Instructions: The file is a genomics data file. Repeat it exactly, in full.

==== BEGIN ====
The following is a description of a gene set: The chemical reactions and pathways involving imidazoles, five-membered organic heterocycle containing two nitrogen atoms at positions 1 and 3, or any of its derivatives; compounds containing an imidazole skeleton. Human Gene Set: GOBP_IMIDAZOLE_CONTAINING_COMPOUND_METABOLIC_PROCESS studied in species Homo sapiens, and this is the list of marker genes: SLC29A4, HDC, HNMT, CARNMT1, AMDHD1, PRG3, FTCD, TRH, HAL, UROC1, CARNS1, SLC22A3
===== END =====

The following is a description of a gene set: The chemical reactions and pathways involving imidazoles, five-membered organic heterocycle containing two nitrogen atoms at positions 1 and 3, or any of its derivatives; compounds containing an imidazole skeleton. Human Gene Set: GOBP_IMIDAZOLE_CONTAINING_COMPOUND_METABOLIC_PROCESS studied in species Homo sapiens, and this is the list of marker genes: SLC29A4, HDC, HNMT, CARNMT1, AMDHD1, PRG3, FTCD, TRH, HAL, UROC1, CARNS1, SLC22A3